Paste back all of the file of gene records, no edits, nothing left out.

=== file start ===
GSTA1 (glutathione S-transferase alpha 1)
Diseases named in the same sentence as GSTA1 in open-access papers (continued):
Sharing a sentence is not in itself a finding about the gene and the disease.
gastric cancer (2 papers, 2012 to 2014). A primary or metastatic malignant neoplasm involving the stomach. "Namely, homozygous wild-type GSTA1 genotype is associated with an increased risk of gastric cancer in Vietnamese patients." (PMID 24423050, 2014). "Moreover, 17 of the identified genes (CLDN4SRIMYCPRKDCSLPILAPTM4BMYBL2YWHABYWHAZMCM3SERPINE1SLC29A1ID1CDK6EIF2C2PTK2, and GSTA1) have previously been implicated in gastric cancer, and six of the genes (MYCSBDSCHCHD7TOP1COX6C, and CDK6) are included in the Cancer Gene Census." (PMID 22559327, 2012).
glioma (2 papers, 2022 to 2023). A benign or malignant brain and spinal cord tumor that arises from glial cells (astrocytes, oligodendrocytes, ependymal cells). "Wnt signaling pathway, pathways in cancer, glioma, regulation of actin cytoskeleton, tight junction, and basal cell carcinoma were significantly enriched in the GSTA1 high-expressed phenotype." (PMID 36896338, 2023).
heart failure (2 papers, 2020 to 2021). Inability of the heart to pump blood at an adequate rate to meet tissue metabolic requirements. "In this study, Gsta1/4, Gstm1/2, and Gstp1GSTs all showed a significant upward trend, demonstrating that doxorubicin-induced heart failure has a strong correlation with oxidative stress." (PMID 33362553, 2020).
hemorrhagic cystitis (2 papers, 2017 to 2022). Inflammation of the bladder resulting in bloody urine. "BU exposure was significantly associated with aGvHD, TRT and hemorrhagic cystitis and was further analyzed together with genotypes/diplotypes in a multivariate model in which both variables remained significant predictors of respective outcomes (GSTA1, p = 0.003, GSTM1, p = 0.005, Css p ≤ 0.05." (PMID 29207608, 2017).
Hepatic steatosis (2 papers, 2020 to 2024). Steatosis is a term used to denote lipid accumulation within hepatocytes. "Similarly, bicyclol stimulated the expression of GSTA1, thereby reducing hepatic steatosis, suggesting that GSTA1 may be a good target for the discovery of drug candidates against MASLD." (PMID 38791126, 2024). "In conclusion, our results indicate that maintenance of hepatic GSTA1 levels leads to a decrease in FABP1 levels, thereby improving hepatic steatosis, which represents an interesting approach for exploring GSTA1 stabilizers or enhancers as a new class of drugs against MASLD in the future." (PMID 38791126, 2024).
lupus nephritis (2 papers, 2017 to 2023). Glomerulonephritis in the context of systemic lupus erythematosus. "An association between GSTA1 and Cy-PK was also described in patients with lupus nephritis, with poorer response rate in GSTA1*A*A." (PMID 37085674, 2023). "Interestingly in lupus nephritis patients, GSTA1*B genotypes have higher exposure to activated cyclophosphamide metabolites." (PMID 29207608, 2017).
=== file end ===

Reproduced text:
GSTA1 (glutathione S-transferase alpha 1)
Diseases named in the same sentence as GSTA1 in open-access papers (continued):
Sharing a sentence is not in itself a finding about the gene and the disease.
gastric cancer (2 papers, 2012 to 2014). A primary or metastatic malignant neoplasm involving the stomach. "Namely, homozygous wild-type GSTA1 genotype is associated with an increased risk of gastric cancer in Vietnamese patients." (PMID 24423050, 2014). "Moreover, 17 of the identified genes (CLDN4SRIMYCPRKDCSLPILAPTM4BMYBL2YWHABYWHAZMCM3SERPINE1SLC29A1ID1CDK6EIF2C2PTK2, and GSTA1) have previously been implicated in gastric cancer, and six of the genes (MYCSBDSCHCHD7TOP1COX6C, and CDK6) are included in the Cancer Gene Census." (PMID 22559327, 2012).
glioma (2 papers, 2022 to 2023). A benign or malignant brain and spinal cord tumor that arises from glial cells (astrocytes, oligodendrocytes, ependymal cells). "Wnt signaling pathway, pathways in cancer, glioma, regulation of actin cytoskeleton, tight junction, and basal cell carcinoma were significantly enriched in the GSTA1 high-expressed phenotype." (PMID 36896338, 2023).
heart failure (2 papers, 2020 to 2021). Inability of the heart to pump blood at an adequate rate to meet tissue metabolic requirements. "In this study, Gsta1/4, Gstm1/2, and Gstp1GSTs all showed a significant upward trend, demonstrating that doxorubicin-induced heart failure has a strong correlation with oxidative stress." (PMID 33362553, 2020).
hemorrhagic cystitis (2 papers, 2017 to 2022). Inflammation of the bladder resulting in bloody urine. "BU exposure was significantly associated with aGvHD, TRT and hemorrhagic cystitis and was further analyzed together with genotypes/diplotypes in a multivariate model in which both variables remained significant predictors of respective outcomes (GSTA1, p = 0.003, GSTM1, p = 0.005, Css p ≤ 0.05." (PMID 29207608, 2017).
Hepatic steatosis (2 papers, 2020 to 2024). Steatosis is a term used to denote lipid accumulation within hepatocytes. "Similarly, bicyclol stimulated the expression of GSTA1, thereby reducing hepatic steatosis, suggesting that GSTA1 may be a good target for the discovery of drug candidates against MASLD." (PMID 38791126, 2024). "In conclusion, our results indicate that maintenance of hepatic GSTA1 levels leads to a decrease in FABP1 levels, thereby improving hepatic steatosis, which represents an interesting approach for exploring GSTA1 stabilizers or enhancers as a new class of drugs against MASLD in the future." (PMID 38791126, 2024).
lupus nephritis (2 papers, 2017 to 2023). Glomerulonephritis in the context of systemic lupus erythematosus. "An association between GSTA1 and Cy-PK was also described in patients with lupus nephritis, with poorer response rate in GSTA1*A*A." (PMID 37085674, 2023). "Interestingly in lupus nephritis patients, GSTA1*B genotypes have higher exposure to activated cyclophosphamide metabolites." (PMID 29207608, 2017).